MCCSC makes changes to custodial policies after North janitor’s arrest

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MCCSC makes changes to custodial policies after North janitor’s arrest

A sign for the Bloomington South locker rooms. This past month a North janitor was arrested for allegedly placing a phone in the girls locker room.

A sign for the Bloomington South locker rooms. This past month a North janitor was arrested for allegedly placing a phone in the girls locker room.

Calvin Prenkert

A sign for the Bloomington South locker rooms. This past month a North janitor was arrested for allegedly placing a phone in the girls locker room.

Calvin Prenkert

Calvin Prenkert

A sign for the Bloomington South locker rooms. This past month a North janitor was arrested for allegedly placing a phone in the girls locker room.

Calvin Prenkert, Editor

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Last week, a member of the Bloomington High School North custodial staff was arrested for allegedly placing a phone in a trashcan in the girl’s locker room and recording footage of those inside. Several girls participating in a local swim club found the custodian’s cell phone and turned it over to their coach. The news spread fast and led to an outcry from the public, who demanded action and a response from the Monroe County Community School Corporation and the North administration.

After multiple meetings with the community and discussion within the administration building, MCCSC superintendent Judith DeMuth sent an email out to all principals outlining new changes to policy regarding custodial staff and protocol when dealing with restrooms and locker rooms. The email details several changes, including “team cleaning,” where custodial staff will always be working in pairs while inside a locker room. This allows students to have cause for suspicion if a custodian is inside the locker room by themselves, and the hope is that they will alert staff or administrator if that occurs. 

At the high schools, locker room locks will be changed, and card access readers installed so we know who is in the locker rooms at all times,”

— Judith DeMuth

Additionally, DeMuth noted that extra precautions will be taken to prevent cell phone usage inside the locker rooms and to monitor who goes in and out of the locker rooms.

“At the high schools, locker room locks will be changed, and card access readers installed so we know who is in the locker rooms at all times,” DeMuth wrote. “No cellphone or cameras are to be used in locker and restrooms by those cleaning. [Custodians must] step out into the hall to take a call.”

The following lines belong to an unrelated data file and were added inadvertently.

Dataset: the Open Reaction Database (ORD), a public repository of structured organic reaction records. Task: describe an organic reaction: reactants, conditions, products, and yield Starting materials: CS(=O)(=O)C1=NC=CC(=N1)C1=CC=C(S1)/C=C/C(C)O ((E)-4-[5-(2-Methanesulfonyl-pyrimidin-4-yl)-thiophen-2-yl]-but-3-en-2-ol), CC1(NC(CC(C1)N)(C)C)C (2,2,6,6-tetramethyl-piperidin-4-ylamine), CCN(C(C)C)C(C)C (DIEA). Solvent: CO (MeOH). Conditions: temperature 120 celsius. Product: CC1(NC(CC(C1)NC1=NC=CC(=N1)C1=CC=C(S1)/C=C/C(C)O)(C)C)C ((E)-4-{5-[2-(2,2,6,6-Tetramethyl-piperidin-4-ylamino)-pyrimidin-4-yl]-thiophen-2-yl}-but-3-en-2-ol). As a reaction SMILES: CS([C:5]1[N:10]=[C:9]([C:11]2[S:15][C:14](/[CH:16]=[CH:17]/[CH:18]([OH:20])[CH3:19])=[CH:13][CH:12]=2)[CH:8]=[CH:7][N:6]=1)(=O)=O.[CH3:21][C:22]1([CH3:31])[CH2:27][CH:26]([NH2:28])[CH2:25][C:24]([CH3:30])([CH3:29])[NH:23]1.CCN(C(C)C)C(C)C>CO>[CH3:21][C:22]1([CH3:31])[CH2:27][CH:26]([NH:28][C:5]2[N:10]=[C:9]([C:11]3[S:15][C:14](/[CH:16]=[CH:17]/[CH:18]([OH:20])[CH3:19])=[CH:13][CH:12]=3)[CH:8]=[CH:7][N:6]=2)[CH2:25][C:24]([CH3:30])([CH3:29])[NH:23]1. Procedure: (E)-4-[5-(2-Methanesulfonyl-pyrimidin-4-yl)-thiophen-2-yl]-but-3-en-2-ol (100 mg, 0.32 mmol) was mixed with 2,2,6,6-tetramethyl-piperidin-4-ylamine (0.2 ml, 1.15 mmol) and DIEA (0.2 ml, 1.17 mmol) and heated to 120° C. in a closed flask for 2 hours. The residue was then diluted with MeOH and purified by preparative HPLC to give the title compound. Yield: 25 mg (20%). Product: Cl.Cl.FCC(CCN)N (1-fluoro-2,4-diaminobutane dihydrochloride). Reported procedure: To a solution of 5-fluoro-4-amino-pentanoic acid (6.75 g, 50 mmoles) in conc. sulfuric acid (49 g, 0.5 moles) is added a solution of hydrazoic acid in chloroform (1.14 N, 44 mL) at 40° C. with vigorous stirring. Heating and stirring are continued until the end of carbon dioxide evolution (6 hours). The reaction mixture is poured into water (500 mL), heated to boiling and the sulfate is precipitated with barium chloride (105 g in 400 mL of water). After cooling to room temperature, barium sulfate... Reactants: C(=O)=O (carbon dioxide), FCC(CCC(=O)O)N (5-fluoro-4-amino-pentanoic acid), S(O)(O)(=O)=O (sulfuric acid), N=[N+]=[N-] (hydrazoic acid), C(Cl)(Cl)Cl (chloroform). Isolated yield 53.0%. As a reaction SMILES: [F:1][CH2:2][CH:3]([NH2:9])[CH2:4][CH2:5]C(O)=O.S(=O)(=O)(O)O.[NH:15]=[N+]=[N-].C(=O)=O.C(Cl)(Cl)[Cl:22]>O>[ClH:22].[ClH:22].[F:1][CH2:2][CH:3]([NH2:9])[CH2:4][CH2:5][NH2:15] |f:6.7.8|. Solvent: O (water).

For those affected, DeMuth assured that counselors and social workers will be available, and that for any students who have questions or additional information, they should contact an administrator.

Jay True, assistant principal at South, considers it a top priority of the administration to uphold and protect the interest and safety of the students and their privacy. South, like North, will take on these new policies DeMuth outlined in an effort to avoid the occurrence of a similar incident.

“We are going to step up our locker supervision. PE teachers and coaches will have a schedule, and administrators will be making routine checks. We will limit the locker room usage for outside groups,” True said.

From True’s perspective, he sees this incident as a result of a changing world, one where it’s hard to protect the privacy and safety of students when everyone has smartphones that do so many things.

“In this day and age, everyone carries a movie camera in their pocket; it’s something we didn’t use to think of before, but we have to take it into account now,” True said. “Ten or 20 years ago, we would’ve never allowed a video camera into a classroom or locker room.”

While he hopes that the stricter locker room regulations and updated security will effectively combat the problem and keep South students safe, he also hopes that the community will be able to differentiate the perverted actions of one custodian from the rest of the MCCSC custodial staff.

“Our [staff] takes pride in what they do and work hard, it’s really unfortunate that one bad apple is trying to taint the whole bunch,” True said.

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